Moscow, 10 February 1999 (RFE/RL) -- The status of Russia's relations with the International Monetary Fund is unclear following the departure of an IMF delegation from Moscow on Saturday (Feb. 6).
Russian first deputy prime minister Yuri Maslyukov says he expects IMF chief Michel Camdessus to visit Moscow February 18. The visit, Maslyukov says, could follow another round of negotiations on the release of about $4.6 billion in funds. The IMF team left Saturday after reporting little progress in two weeks of talks.
Maslyukov's statement was later contradicted by deputy finance minister Oleg Vyugin. Vyugin said yesterday the IMF would return to Moscow only after Russia produces a memorandum laying the foundations for a new economic policy.
The IMF itself is noncommittal. The Fund's top Moscow representative, Martin Gilman, says there is an appreciation on both sides that there is no time to lose. However, he says, it's difficult to predict when the next mission would return to Moscow -- or when Camdessus might visit.
Gilman says negotiators are looking for a "comprehensive policy package that the IMF and the international community can support." He says Russian authorities must take steps to bring the fiscal situation under control, increase revenues, control spending and restructure the banking system.
Russia is counting on the IMF funds for reaching revenue targets set out in the 1999 budget. The funds were frozen last year after the country's economic crisis.
Vyugin, who took part in negotiations with the IMF, said the IMF is asking Russia to set a budget surplus this year of 3.5 percent of gross domestic product (excluding debt servicing). The budget foresees a surplus of 1.7 percent.
The budget has been approved relatively smoothly because of the support Russian Prime Minister Yevgeny Primakov enjoys in the communist-dominated State Duma. Legislators, preparing for the December parliamentary elections, however, would be unlikely to agree to further spending cuts, particularly in military and social spending.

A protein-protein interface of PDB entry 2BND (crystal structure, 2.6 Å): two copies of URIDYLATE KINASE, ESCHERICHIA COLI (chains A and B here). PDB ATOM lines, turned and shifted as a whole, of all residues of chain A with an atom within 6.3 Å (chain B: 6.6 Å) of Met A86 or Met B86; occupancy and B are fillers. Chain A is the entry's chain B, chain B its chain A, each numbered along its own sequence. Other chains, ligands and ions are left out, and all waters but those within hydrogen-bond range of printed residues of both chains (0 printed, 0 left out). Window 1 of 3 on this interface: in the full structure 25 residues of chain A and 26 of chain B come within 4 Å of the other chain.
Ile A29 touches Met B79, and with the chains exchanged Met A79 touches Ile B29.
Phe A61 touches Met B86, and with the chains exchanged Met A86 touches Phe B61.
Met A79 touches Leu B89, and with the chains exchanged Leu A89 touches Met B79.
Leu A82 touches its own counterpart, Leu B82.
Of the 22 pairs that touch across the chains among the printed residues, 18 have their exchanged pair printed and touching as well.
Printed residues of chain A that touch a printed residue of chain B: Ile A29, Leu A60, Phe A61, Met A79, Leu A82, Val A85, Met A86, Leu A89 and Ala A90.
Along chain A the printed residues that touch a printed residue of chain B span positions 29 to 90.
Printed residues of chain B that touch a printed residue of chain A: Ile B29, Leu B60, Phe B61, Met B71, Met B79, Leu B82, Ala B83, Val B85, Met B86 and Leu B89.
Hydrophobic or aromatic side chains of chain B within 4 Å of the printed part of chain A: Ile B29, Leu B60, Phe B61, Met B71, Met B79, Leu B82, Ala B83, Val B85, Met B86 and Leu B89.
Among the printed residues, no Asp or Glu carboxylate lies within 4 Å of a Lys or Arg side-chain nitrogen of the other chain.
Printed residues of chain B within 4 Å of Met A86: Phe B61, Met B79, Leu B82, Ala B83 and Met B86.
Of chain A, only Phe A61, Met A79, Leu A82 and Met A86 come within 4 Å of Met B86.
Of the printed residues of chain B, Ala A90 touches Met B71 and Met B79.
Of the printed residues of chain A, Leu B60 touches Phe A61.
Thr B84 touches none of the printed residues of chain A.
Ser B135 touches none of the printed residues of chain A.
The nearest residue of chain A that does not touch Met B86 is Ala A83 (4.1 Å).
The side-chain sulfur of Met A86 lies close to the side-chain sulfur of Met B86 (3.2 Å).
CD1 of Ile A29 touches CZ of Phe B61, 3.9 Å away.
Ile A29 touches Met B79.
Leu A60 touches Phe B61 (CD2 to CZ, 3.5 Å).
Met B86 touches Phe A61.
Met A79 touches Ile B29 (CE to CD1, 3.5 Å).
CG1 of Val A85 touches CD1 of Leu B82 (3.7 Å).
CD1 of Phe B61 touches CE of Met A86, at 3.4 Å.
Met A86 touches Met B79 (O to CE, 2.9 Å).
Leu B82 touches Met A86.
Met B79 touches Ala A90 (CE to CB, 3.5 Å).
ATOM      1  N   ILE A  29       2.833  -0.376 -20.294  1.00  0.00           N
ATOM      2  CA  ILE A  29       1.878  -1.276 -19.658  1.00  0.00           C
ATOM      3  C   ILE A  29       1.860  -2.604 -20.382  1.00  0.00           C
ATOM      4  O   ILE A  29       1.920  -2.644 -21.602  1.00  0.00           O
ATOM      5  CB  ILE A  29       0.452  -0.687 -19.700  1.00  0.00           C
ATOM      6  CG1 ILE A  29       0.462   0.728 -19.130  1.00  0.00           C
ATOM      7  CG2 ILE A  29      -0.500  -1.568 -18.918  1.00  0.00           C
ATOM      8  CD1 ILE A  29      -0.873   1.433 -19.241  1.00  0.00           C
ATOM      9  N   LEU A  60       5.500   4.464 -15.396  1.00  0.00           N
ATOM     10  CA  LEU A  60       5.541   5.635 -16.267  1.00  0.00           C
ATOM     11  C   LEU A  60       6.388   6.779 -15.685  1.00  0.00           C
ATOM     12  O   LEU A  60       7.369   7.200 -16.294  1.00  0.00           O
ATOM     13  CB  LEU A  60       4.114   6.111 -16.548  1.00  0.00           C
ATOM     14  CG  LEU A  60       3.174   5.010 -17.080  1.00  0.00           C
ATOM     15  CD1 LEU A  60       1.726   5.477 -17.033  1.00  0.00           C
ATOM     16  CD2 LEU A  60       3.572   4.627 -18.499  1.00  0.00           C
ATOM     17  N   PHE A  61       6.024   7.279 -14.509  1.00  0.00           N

Maslyukov says it would be difficult to agree with the IMF demands. He says the Fund's goals of raising revenue and cutting expenses are not feasible.
Vyugin and Finance Minister Mikhail Zadornov, in an attempt to reach a compromise, are said to be preparing a plan by which Russia would increase its budget surplus in each of the next three years.
There is, however, widespread skepticism about the proposal. Most analysts say authorities are now counting on increased Western pressure on the IMF to nudge the Fund into striking a deal with Russia.
In recent days, officials have focused on persuading European leaders to support Russian policies. Italian Prime Minister Massimo D'Alema said after talks with Primakov and other Russian officials yesterday that he supports Russian efforts to win fresh IMF credits.
German Chancellor Gerhard Schroeder is expected to visit Moscow on February 18. Russian media say the government is pinning hopes for further IMF support on the talks. Germany, they say, is the IMF's second largest contributor after the U.S.